As we hurtle towards the end of the main growing season not only do, we have the joyous prospect of gluts of veg but also a deluge of seed catalogues arriving on our doorsteps. With work slowing in the veg garden now is the time to pour through those tempting glossy pages and begin to pick which provide more than their fair share on the edible front are the cucurbits.
Best known among their brethren are the likes of squash, cucumber, melon, gourd and courgette but there are a few oddities among the family that are well worth growing too. The bulk of the 900 plus cucurbits species originate in the Americas where they have been in domestic cultivation for over 8,000 years.
Less known are the European, Asian and African family members. We even have one naturalized in the UK! But sadly, it’s the inedible better known as White Bryony. However, the African and Asian species are valuable crops which can, with the right care, provide dividends right here in Blighty. I’ve grown both the plants I’m recommending in Central London and North Norfolk. And in both places, I got them to crop.
First up is Luffa aegyptiaca. Sounds familiar, right? Well, despite a common misconception luffa is not the remnants of an aquatic creature from the deep, but in fact a dried ‘cucumber’! That’s right, those cylindrical scratching posts hanging in our showers are simply the dried innards of a Cucurbitaceae fruit.
The plant responsible for these likely originates between Asia and the Middle East and has been used to scrub backs since pre-Roman times. It’s easy to grow, can be eaten when young and will save you a fortune on next year’s stocking fillers.
Africa’s native edible plants are limited compared to many parts of the world, but the continent has provided two much loved species: coffee and watermelon. While you’ll never successfully crop coffee without a greenhouse in the UK, it is possible to grow watermelons.
They are of course a hugely popular summer snack, though I’ve not eaten one since 1992 following an unfortunate food poising incident at a Mormon line dancing disco in Jackson Hole, Wyoming. But that’s a tale for another time.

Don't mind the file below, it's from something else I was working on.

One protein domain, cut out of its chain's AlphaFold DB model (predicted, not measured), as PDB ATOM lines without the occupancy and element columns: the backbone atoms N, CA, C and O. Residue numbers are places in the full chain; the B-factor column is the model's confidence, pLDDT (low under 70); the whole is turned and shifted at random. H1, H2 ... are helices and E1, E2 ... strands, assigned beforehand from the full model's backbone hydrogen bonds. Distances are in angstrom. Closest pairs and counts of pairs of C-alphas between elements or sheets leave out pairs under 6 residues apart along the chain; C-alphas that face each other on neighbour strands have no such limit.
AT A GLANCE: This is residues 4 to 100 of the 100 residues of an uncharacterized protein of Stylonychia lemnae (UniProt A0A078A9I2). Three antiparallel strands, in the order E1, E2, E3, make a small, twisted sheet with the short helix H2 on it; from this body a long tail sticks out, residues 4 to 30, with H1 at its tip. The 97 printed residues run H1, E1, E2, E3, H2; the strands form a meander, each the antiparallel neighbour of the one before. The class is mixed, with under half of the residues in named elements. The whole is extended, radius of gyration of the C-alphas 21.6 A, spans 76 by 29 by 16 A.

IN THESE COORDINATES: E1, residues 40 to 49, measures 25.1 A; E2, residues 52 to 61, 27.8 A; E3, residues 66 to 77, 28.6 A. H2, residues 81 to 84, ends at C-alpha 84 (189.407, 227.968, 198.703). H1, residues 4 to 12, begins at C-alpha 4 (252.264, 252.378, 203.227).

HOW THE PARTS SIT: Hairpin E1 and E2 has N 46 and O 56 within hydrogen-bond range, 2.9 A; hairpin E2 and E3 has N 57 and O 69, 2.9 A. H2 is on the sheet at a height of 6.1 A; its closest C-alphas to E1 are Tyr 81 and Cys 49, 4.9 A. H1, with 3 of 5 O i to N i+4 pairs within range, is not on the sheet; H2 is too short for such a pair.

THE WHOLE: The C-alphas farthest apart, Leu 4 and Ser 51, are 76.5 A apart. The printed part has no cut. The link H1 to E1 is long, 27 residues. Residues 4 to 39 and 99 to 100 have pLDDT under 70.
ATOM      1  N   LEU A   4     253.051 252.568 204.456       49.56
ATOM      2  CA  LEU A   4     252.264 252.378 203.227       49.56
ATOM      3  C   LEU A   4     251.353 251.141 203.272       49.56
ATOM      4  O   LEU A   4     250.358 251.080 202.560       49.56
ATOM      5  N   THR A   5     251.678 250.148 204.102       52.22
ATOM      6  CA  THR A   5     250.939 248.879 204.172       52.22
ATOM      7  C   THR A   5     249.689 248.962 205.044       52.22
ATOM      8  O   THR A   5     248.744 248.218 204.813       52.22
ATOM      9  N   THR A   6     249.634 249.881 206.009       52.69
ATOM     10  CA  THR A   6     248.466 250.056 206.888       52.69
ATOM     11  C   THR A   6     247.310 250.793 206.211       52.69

When I first attempted growing watermelon in London the inevitable glass-half-empty types told me it would never work. So, I was thrilled when it did. I confess that the first fruit only made it to pineapple size before a bored squirrel severed its lifeline (stem) in the night. The next two fruits were a little larger and a suitable wow-factor for a summer party.
How To Grow Luffa Aegyptiaca
Luffa is about as easy to grow as courgettes, it’s the frying and preserving which can be trickier. Start the seeds under glass in early April with a view to planting outdoors in late May. The last time I grew them I constructed a 3, high frame with heavy steel mesh on it and the three plants I grew consumed every inch of it. Plant the luffas into a well manure soil and keep the watering up during establishment. The fruits can be eaten young when gherkin size, but I confess I’ve only ever grown them to make back scrubbers. By late August or early September, they’ll be ready to harvest, but the longer you can leave them on the plant and their skin shrivels they are naturally drying, so let them do this as long as possible before you harvest. Once you’ve picked them, strip off the flesh and wash them through to remove pulp and seeds. With this material removed the luffas can simply be left in the sun to dry, ready for their new lives in your friends’ and families’ bathrooms!
How To Grow Watermelon
Watermelons need heat, lots of it, and blazing sunshine so choose an open site that’s a read heat trap or even better a polytunnel, cold frame or glasshouse. They need starting earlier than other cucurbits such as courgettes so aim to sow them mid-March into 9 cm pots of seed compost, three to four weeks later they are ready to be transferred to an under cover growing spot which ideally needs to remain at least 10 degree. Prepare the ground with a deep dig in of well-rotted manure and garden compost watermelons are hungry plants! They’ll not go crazy for a while but as soon as the late spring heat kicks in, so will they. Keep the nutrients going with weekly organic liquid feed and ensure they are well watered. Once the fruits reach grapefruit size-reduce watering. This helps increase the sweetness of the watermelon. And watch out for those squirrels.